My MA Show art installation ‘The Refugees’ Crisis’ exhibited at UAL in July 2016, tells the true story of refugees fleeing to Europe by boat from Tunisia to Lampedusa which sank, the tragic result of which was discovered by a couple and a few of their friends when sailing on their own small craft – “I have never seen so many in the water”, “We cannot save them all”. This built on the experience of ‘Metamorphosis’, this time using the Veronica Scanner during an RA exhibition at Waddesdon Manor, to make a very detailed life-size 3D print of an actress in the role of Teresa, one of the rescuers. This contrasted with a haunting scan of an actor as a refugee, low morphed, so features were not clear, representing many of those in the sea, not just one person. These sculptures were mounted on clear plinths surrounded by a projected backdrop of the moving sea against the walls and floor, so that the figures appeared to be in the water. Visitors were invited to stand between them. A three-minute binaural recording of the characters’ narrative relating their experience of the same instance when the rescuer and the refugee first saw each other across the water, could be heard through headphones. Three huge holographic copies of the refugee sculpture could be seen against the physical art installation in the exhibition space, along with the binaural recording, using the Microsoft HoloLens mixed reality headset. The visitor could walk around these sculptures as though they were physically present. Many visitors cried including the author of ‘The Optician of Lampedusa’, Emma Jane Kirby, whose book was the inspiration for my work. Penguin donated many copies for visitors to take for an on-line donation to the Oxfam charity supporting refugees. The exhibit was well promoted by the University, which led to the BBC visiting and recording a radio documentary about it for iPM. The Vice Chancellor of UAL, Nigel Carrington bought smaller 3D printed replicas of rescuer and refugee, which are now on display in his office. On 26 February 2018, I will be presenting and exhibiting this installation again at St. Hugh’s College, Oxford University.


Screen Shot 2017-10-28 at 19.22.13






For the binaural effect please listen to the audio below using headphones.




There were many experimental steps along the way: A half size sculpture of Vanessa in pose, made of 250 laser cut slices of MDF; a touch narrative painting ‘Unrequited Love’ which held a conversation with the viewer as he/she touched different parts of the canvas. The viewer is the object of affection of the woman in the painting – “Why did you ignore me today”; large canvases of the 3D scans of Vanessa, morphed as a harlequin or as an intricate mesh which is projected and rotated.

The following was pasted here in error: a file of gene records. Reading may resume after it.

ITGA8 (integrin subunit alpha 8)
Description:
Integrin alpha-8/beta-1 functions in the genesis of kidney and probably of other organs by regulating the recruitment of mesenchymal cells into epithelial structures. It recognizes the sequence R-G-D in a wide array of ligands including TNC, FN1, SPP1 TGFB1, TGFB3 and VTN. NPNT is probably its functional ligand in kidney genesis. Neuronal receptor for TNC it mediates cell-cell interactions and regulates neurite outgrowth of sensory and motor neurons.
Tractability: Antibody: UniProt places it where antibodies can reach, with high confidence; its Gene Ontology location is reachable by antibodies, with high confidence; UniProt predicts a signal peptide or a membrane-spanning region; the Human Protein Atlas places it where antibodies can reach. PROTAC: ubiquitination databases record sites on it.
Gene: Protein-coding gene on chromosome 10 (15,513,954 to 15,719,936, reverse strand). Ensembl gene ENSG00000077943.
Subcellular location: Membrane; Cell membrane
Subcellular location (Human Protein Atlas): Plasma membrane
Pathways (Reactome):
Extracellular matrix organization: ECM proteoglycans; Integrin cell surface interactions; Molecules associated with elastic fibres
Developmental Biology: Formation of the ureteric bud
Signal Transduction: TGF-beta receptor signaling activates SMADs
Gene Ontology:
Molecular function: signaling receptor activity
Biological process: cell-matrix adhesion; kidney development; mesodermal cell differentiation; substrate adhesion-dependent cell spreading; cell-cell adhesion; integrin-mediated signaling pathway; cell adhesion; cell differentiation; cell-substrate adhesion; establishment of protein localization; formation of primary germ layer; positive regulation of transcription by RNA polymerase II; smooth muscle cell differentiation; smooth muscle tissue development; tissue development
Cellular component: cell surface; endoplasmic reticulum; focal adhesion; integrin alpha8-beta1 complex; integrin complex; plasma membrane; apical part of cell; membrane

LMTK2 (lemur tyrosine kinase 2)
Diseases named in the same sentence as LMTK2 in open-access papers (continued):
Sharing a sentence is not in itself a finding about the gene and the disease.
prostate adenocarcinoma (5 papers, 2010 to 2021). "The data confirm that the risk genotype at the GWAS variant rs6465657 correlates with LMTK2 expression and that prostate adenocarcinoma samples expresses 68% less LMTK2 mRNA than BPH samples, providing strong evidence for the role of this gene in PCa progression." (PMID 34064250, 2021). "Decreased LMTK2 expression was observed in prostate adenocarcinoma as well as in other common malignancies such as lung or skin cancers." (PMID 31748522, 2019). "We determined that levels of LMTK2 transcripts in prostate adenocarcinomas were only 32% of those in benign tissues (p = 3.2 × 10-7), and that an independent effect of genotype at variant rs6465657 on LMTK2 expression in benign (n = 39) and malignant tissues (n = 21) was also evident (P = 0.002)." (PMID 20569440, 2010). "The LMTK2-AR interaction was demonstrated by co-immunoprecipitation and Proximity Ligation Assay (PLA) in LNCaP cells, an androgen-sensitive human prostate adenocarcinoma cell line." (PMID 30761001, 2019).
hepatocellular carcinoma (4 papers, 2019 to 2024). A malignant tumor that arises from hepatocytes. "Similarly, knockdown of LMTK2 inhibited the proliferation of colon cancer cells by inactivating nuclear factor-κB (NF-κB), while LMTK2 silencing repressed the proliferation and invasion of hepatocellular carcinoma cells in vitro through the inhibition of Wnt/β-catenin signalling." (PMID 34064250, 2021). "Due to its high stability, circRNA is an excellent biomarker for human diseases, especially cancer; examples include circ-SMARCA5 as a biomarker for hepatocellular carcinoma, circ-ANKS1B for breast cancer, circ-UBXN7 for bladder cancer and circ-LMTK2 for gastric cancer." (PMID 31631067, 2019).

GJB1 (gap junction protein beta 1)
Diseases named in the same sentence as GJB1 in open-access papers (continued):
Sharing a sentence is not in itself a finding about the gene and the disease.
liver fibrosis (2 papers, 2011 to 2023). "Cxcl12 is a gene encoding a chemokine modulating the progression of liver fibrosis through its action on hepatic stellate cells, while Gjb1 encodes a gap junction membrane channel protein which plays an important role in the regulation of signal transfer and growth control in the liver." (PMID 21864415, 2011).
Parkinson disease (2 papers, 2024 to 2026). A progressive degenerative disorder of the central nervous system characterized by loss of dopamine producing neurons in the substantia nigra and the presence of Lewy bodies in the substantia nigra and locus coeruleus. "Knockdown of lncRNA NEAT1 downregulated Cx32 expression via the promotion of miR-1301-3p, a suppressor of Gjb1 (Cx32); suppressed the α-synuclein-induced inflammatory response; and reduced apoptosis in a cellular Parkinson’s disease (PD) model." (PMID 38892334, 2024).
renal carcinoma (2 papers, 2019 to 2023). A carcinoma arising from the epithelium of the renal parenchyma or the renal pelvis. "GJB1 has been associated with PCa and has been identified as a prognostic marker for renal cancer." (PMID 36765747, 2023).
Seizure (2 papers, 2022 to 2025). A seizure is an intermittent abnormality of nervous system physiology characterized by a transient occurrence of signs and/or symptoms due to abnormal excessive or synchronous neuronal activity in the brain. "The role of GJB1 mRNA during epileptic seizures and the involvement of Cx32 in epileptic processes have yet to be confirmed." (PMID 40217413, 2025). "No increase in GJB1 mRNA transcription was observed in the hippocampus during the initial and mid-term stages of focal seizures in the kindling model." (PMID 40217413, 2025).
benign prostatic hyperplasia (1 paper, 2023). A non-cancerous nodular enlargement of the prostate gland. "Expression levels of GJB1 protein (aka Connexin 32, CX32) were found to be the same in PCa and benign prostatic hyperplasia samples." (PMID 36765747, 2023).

My MA Display exhibit, ‘Metamorphosis’ builds upon my ‘Digital to Physical’ practice. I used 3D scanning, photogrammetry and 3D printing processes developed by Factum Arte, part of the Factum Foundation, which reconstructed demolished heritage such as the Arch at Palmyra destroyed by ISIS. With my own hand held scanner and the SLS 3D printer at Central Saint Martins I produced a one-third size scale sculpture of Vanessa Abreu, a life model I had previously drawn. I then used the 3D printed sculpture to make the mold from which I cast her upper body in bronze, leaving it with runners and riders exposed and unpolished to represent the stress experienced when she damaged her knee during a contemporary dance performance at Sadler’s Wells. The full body 3D print in smooth sandstone, in contrast represented her metamorphosis into a successful life model at the Royal Drawing School. I recorded Vanessa’s story in her own voice, and parts of her narrative are played randomly when the book ‘Metamorphosis’, displayed with both sculptures, is touched by a viewer – “I did not know whether I would ever dance again”. There is no evidence of the technology, and the book can be lifted off the plinth it rests on, with no wires attached. My aim is to gain an empathic response from the audience from the visual and audio cues alone, without intrusive evidence of the technology employed.







In April 2017, I took part in a demonstration to V&A academics of my exhibit Making the absent object present. Wearing a Microsoft HoloLens headset, participants walked around a hologram of my 3D sculpture, displayed in exactly the same place as the removed original (also shown at Tate Exchange: Tate Modern, Kingston University and The Museum of Futures, London).


Earlier this year I demonstrated and helped visitors experience these technologies, including Tilt Brush Virtual Reality and Mixed Reality, at Chelsea College of Arts, Camberwell College of Arts, and at several sessions of Tate Exchange at Tate Modern.